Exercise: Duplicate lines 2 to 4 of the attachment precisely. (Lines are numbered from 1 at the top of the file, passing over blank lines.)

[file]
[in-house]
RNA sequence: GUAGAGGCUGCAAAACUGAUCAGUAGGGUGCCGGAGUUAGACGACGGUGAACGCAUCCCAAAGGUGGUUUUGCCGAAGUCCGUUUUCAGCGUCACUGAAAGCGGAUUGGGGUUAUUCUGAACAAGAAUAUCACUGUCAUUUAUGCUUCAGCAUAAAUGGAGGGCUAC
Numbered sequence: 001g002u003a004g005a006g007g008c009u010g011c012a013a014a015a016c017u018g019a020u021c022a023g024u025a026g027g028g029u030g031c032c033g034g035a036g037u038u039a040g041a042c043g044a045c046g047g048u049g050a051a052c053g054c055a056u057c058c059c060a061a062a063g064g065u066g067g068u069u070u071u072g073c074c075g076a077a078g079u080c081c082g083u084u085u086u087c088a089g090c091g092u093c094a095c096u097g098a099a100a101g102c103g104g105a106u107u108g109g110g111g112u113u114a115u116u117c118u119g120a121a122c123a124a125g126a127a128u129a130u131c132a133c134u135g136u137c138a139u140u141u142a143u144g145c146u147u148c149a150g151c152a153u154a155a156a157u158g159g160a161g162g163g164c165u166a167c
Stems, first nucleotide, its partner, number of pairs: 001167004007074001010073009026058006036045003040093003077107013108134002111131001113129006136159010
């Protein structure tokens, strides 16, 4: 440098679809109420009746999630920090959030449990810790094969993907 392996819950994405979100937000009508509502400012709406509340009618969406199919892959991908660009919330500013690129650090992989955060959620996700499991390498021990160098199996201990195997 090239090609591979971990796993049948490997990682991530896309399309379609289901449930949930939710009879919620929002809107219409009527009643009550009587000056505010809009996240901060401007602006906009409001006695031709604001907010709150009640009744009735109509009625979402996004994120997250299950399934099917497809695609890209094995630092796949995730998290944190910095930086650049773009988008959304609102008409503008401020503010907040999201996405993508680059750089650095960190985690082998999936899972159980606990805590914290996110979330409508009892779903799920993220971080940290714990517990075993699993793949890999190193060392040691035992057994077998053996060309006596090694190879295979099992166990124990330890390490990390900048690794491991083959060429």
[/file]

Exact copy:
RNA sequence: GUAGAGGCUGCAAAACUGAUCAGUAGGGUGCCGGAGUUAGACGACGGUGAACGCAUCCCAAAGGUGGUUUUGCCGAAGUCCGUUUUCAGCGUCACUGAAAGCGGAUUGGGGUUAUUCUGAACAAGAAUAUCACUGUCAUUUAUGCUUCAGCAUAAAUGGAGGGCUAC
Numbered sequence: 001g002u003a004g005a006g007g008c009u010g011c012a013a014a015a016c017u018g019a020u021c022a023g024u025a026g027g028g029u030g031c032c033g034g035a036g037u038u039a040g041a042c043g044a045c046g047g048u049g050a051a052c053g054c055a056u057c058c059c060a061a062a063g064g065u066g067g068u069u070u071u072g073c074c075g076a077a078g079u080c081c082g083u084u085u086u087c088a089g090c091g092u093c094a095c096u097g098a099a100a101g102c103g104g105a106u107u108g109g110g111g112u113u114a115u116u117c118u119g120a121a122c123a124a125g126a127a128u129a130u131c132a133c134u135g136u137c138a139u140u141u142a143u144g145c146u147u148c149a150g151c152a153u154a155a156a157u158g159g160a161g162g163g164c165u166a167c
Stems, first nucleotide, its partner, number of pairs: 001167004007074001010073009026058006036045003040093003077107013108134002111131001113129006136159010